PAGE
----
American International Group, an insurance company that has received
about $180 billion in taxpayer funds, last week paid $165 million in
bonuses to executives whose bad judgment is largely responsible for the
financial mess we're in.
Sen. Chris Dodd (D-CT), the Chairman of the Senate Banking Committee,
wants the government to take back the bonuses. This is a change of
heart for Mr. Dodd, because it was he who inserted in the "stimulus"
bill an amendment which specifically protected from restrictions on
executive compensation "contractually obligated bonuses agreed on or
before Feb. 11, 2009."
The amendment applied principally to AIG.
This apparent hypocrisy was not helpful to Sen. Dodd, who has been
criticized for receiving a cut rate loan from Angelo Mozilo, CEO of
Countrywide Mortgage, one of the worst of the subprime mortgage lenders,
and for his purchase of a $160,000 Irish "cottage" with the assistance
of an insider trading felon for whom Sen. Dodd had arranged a pardon.
Why might Sen. Dodd have been so solicitous of the welfare of the AIG
execs? Perhaps because last year he was the single largest recipient of
contributions from American International Group's political action
committee and its employees, $103,100, according to opensecrets.org,
which derived the information from Federal Elections Commission records.
The second largest recipient of AIG largesse? Barack Obama, $101,332.
Sen. Dodd says the language in the stimulus bill was the Treasury
department's idea. Treasury is saying Secretary Geithner didn't learn
of the bonuses until March 10, and didn't tell President Obama about
them until March 12.
It's difficult to say whether it would be worse if Secretary Geithner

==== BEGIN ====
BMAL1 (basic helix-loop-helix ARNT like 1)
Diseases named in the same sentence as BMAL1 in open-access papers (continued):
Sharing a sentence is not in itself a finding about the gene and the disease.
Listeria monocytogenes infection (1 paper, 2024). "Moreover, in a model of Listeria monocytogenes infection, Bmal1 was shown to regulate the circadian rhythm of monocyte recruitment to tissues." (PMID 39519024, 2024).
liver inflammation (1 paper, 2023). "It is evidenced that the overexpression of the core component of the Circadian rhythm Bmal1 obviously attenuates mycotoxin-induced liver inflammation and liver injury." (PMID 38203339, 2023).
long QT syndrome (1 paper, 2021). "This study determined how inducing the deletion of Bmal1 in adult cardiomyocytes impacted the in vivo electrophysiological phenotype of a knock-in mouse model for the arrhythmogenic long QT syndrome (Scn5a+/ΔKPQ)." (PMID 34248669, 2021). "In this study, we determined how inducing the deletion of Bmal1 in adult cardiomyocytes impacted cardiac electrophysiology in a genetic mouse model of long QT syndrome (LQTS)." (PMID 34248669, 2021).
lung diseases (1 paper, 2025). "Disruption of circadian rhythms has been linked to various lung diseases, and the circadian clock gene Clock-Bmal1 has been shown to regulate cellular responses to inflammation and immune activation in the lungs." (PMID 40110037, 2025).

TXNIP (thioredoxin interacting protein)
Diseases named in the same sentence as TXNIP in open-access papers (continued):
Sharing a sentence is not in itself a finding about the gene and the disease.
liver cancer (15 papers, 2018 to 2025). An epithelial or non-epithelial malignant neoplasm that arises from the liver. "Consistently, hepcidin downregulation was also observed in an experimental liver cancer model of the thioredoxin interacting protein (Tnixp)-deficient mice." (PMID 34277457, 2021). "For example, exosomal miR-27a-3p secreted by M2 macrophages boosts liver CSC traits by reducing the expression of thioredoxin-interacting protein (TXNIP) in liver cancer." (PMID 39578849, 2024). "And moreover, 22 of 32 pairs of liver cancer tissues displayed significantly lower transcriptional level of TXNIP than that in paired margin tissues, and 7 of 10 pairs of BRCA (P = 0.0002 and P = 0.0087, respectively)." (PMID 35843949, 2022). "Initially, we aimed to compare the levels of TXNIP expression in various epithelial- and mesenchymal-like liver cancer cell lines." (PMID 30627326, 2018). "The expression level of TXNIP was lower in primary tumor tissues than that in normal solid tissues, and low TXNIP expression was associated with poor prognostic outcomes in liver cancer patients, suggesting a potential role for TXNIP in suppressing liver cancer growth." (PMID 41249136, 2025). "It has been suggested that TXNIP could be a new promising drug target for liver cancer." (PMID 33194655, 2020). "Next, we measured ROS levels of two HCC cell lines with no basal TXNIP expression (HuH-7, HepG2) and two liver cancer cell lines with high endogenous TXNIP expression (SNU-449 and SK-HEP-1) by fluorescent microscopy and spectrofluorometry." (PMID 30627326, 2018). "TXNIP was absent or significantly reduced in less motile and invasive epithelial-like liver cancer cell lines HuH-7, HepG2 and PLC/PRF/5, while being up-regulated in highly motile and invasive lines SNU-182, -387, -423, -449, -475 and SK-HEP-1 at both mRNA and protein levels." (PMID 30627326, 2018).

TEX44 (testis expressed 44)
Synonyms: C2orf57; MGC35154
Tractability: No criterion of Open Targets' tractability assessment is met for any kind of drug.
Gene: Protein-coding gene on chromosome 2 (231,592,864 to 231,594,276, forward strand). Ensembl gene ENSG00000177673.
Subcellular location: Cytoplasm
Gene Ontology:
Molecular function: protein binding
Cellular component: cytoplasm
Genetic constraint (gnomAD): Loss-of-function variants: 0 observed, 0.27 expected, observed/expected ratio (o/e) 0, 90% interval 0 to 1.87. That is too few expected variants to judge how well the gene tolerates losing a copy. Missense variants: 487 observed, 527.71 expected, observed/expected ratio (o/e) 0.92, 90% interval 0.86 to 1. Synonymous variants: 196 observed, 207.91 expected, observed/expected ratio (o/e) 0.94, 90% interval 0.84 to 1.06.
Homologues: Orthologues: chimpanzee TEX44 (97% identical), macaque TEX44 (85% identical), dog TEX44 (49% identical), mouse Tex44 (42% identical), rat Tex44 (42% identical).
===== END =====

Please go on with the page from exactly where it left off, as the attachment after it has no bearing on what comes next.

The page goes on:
were lying, or if he is telling the truth. Let's assume he's telling
the truth. The Wall Street Journal reported March 1 Treasury had
approved the release of an additional $30 billion in Troubled Asset
Relief Program (TARP) funds for AIG. Even in the Obama administration,
$30 billion is still real money. How could the Treasury secretary have
approved of an expenditure of that magnitude without knowing what the
money would be spent on? Is anybody minding the store?
Associated Press reporter Julie Hirschfeld Davis suggests Mr. Geithner
may be more dishonest than inept:
"For months the Obama administration and members of Congress have known
that insurance giant AIG was getting ready to pay huge bonuses while
living off government bailouts," she wrote Tuesday. "It wasn't until
the money was flowing and news was trickling out to the public that
official Washington rose up in anger and vowed to yank the money back."
A billion is a thousand million. Some suspect the belated sturm und
drang in Washington over the $165 million in bonuses is an effort to
distract attention from what AIG did with the thousand times more money
it received in federal bailout funds.
AIG released last Sunday (March 15) a list of its counterparties (the
firms to which it owes money). These were major European banks, plus
U.S. giants Goldman Sachs, Bank of America, JP Morgan Chase, Morgan
Stanley. There may be a good reason why these financial giants
especially the foreign financial giants should be made whole at the
expense of taxpayers who've lost about 40 percent of their life savings
thanks in large part to the machinations of these financial giants, but
to date, no one in Washington has offered it.
"The AIG bailout has been a way to hide an enormous second round of cash
to the same group that had received TARP money already," wrote former
New York Gov. Eliot Spitzer in Slate Tuesday. "AIG was nothing more
than a conduit for huge capital flows to the same old suspects, with no
reason or explanation."
Perhaps there's a hint of an explanation in this: Employees of Goldman
Sachs contributed $955,473 to the Obama campaign. Employees of
CitiGroup contributed $653,468; employees of JP Morgan Chase, $646,058;
employees of Morgan Stanley, $485,823.